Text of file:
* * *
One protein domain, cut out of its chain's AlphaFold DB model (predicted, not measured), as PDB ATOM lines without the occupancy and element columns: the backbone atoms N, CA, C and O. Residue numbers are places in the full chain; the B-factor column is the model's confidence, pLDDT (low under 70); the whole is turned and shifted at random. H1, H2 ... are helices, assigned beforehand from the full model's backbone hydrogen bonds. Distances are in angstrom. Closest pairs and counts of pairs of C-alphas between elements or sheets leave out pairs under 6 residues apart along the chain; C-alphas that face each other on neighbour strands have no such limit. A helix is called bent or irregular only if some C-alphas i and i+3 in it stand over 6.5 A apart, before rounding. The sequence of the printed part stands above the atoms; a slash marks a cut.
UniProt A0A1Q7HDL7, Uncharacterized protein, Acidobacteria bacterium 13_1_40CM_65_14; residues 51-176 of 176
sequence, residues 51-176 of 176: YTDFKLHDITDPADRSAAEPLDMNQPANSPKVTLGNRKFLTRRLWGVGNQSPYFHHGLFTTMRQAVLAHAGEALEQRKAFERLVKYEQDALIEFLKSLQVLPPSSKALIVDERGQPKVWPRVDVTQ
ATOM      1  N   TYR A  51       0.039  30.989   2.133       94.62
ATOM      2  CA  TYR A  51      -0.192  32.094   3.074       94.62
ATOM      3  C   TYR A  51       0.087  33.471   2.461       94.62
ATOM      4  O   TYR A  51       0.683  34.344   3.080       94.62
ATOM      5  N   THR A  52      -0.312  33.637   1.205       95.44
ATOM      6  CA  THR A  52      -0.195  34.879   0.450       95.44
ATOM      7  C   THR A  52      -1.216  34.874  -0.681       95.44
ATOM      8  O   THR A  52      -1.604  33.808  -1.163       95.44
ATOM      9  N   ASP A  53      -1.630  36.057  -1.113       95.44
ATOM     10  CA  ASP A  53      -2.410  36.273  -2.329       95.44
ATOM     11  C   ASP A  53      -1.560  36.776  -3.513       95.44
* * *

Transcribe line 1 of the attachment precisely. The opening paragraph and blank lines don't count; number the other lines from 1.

UniProt A0A1Q7HDL7, Uncharacterized protein, Acidobacteria bacterium 13_1_40CM_65_14; residues 51-176 of 176